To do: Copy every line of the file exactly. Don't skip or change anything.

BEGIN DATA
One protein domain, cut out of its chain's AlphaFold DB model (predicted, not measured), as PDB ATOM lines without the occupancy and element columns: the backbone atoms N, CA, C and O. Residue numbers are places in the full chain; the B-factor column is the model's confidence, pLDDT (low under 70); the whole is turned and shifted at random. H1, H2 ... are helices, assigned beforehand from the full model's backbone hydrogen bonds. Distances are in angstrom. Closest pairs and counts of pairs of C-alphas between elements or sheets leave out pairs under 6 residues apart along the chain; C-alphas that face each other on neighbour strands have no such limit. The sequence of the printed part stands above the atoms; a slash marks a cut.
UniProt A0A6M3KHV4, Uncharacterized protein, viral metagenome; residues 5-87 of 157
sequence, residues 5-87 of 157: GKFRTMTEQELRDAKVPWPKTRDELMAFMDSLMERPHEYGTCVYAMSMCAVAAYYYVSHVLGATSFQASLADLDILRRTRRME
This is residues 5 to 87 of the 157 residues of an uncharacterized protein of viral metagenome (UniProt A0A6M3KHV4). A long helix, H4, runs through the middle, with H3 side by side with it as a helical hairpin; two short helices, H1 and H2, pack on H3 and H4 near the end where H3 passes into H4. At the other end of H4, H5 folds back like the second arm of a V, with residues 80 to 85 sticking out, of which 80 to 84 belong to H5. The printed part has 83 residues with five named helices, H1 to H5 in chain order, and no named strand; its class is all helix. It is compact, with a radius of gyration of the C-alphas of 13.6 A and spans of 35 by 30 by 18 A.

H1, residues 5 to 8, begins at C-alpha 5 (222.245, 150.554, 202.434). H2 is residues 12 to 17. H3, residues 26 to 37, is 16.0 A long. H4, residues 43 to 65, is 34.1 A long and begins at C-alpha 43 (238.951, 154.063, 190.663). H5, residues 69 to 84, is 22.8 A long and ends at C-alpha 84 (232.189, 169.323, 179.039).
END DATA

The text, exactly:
One protein domain, cut out of its chain's AlphaFold DB model (predicted, not measured), as PDB ATOM lines without the occupancy and element columns: the backbone atoms N, CA, C and O. Residue numbers are places in the full chain; the B-factor column is the model's confidence, pLDDT (low under 70); the whole is turned and shifted at random. H1, H2 ... are helices, assigned beforehand from the full model's backbone hydrogen bonds. Distances are in angstrom. Closest pairs and counts of pairs of C-alphas between elements or sheets leave out pairs under 6 residues apart along the chain; C-alphas that face each other on neighbour strands have no such limit. The sequence of the printed part stands above the atoms; a slash marks a cut.
UniProt A0A6M3KHV4, Uncharacterized protein, viral metagenome; residues 5-87 of 157
sequence, residues 5-87 of 157: GKFRTMTEQELRDAKVPWPKTRDELMAFMDSLMERPHEYGTCVYAMSMCAVAAYYYVSHVLGATSFQASLADLDILRRTRRME
This is residues 5 to 87 of the 157 residues of an uncharacterized protein of viral metagenome (UniProt A0A6M3KHV4). A long helix, H4, runs through the middle, with H3 side by side with it as a helical hairpin; two short helices, H1 and H2, pack on H3 and H4 near the end where H3 passes into H4. At the other end of H4, H5 folds back like the second arm of a V, with residues 80 to 85 sticking out, of which 80 to 84 belong to H5. The printed part has 83 residues with five named helices, H1 to H5 in chain order, and no named strand; its class is all helix. It is compact, with a radius of gyration of the C-alphas of 13.6 A and spans of 35 by 30 by 18 A.

H1, residues 5 to 8, begins at C-alpha 5 (222.245, 150.554, 202.434). H2 is residues 12 to 17. H3, residues 26 to 37, is 16.0 A long. H4, residues 43 to 65, is 34.1 A long and begins at C-alpha 43 (238.951, 154.063, 190.663). H5, residues 69 to 84, is 22.8 A long and ends at C-alpha 84 (232.189, 169.323, 179.039).